Mysticat, a Minecraft YouTuber, accomplished the unthinkable last week. They made a circle out of an unmodeled vanilla Minecraft world with alts.rip, just like a real circle. He’s got everything, even the round bits! It’s also a lot of fun to see.
Smart Minecraft Construction Options
Minecraft is a voxel-based construction game built on a rigorous grid structure, for those of you who are older than me and for whom some understanding of was not a requirement for social survival. Each item is either made up of solid blocks or is made up of solid blocks. In Minecraft, there aren’t many curves. So, at least in an unmodeled game, a circle should be impossible. But Mysticat, a Minecraft YouTuber who has a tonne of great instructional videos and other nice things showcased, went ahead and did it. In fact, they went a step farther and constructed a perfect sphere, whose presence resembled a sinister deed.
Starting with the minecart, the movie continues through numerous efforts to construct a circle
The minecart has unique collision and steering characteristics, making it an excellent option for your first circular attempt. Minecarts respond when pushed, however, they don’t really slow down the player. They may also be rotated in any direction. You may then leap in the midst of the carts, sending them all spinning as they bounce on top of each other by spawning hundreds of minecarts on the same block, surrounding them with blocks to prevent them from leaving, and then deleting the track they were put on. This will produce a circle, but not the one you can use to construct anything.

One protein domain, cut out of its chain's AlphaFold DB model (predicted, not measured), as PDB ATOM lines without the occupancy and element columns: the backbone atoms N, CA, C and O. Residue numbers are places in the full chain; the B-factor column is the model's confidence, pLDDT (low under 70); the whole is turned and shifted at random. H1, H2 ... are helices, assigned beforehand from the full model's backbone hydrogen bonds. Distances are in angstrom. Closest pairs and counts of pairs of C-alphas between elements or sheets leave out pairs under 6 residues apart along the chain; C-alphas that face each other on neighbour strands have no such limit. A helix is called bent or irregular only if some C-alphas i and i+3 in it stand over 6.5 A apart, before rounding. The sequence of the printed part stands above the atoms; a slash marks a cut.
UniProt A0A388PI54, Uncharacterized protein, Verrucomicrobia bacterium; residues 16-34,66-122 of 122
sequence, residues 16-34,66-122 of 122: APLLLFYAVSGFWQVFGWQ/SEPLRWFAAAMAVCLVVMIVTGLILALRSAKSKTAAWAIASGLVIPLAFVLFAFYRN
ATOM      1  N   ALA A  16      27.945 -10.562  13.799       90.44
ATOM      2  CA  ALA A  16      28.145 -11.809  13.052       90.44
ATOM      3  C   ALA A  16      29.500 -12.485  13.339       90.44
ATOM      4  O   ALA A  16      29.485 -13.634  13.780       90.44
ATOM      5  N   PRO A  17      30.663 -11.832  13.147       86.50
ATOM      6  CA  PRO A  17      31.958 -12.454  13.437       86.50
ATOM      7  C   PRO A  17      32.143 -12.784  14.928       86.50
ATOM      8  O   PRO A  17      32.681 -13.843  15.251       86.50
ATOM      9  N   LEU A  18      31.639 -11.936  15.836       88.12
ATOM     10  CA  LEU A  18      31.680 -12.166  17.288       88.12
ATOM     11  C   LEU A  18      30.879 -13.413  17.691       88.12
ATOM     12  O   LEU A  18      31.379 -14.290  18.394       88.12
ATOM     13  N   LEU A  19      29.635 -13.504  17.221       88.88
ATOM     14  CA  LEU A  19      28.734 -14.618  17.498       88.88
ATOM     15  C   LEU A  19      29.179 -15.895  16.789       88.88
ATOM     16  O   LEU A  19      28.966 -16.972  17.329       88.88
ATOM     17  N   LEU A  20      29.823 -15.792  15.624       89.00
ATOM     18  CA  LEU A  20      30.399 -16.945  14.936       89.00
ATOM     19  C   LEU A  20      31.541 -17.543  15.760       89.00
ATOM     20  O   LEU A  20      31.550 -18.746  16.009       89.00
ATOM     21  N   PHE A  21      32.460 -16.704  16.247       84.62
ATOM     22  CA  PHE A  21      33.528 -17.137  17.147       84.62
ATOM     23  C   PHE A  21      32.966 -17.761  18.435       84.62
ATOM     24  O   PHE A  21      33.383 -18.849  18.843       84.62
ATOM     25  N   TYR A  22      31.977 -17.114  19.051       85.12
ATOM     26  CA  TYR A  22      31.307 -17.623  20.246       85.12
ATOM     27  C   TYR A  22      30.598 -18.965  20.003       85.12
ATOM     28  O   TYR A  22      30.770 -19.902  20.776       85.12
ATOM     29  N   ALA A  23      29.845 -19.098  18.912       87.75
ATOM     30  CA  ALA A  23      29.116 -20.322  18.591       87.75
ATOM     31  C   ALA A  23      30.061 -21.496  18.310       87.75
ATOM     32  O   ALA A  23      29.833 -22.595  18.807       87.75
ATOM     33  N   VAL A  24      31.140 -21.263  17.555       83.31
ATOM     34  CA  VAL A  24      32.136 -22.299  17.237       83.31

The Other Option
The second effort includes armour racks with alts.rip, which enable players to store and display gear in their playhouses rather than in drab old chests. Armor supports, like mine pieces, can spin without colliding. Thus they’re the next logical target for forming a complete circle.
To accomplish so, Mysticat creates a set of command blocks that enable players to use console commands to directly insert code into the game. These command blocks create an armour stand, spin it, and then tell the armour stand to call a new armour stand in the same direction. You can rapidly construct a complete circle of armour supports by spinning at a slow pace.
To construct with or seem to build with these armour stands, put a block in their head slot (through console instructions when spawning them), which creates a collisionless version of the block. Mysticat continues to build a ring of sand blocks around the armour supports, but the blocks are not oriented correctly.
As a result, they return to the command blocks to construct a command that compels all adjacent weaves to face the same point, resulting in a complete circle.
You may create a lovely little swimming pool by encircling this circle with identical blocks, the only issue is that colliding on certain sections of the circle will cause the black sand pieces to shine. To address the issue, Mysticat uses weird ritual magic to change a few blocks beneath the irritating collision spots. For some reason, it works. The code makes sense to me, but this ostensibly alchemical deed does not.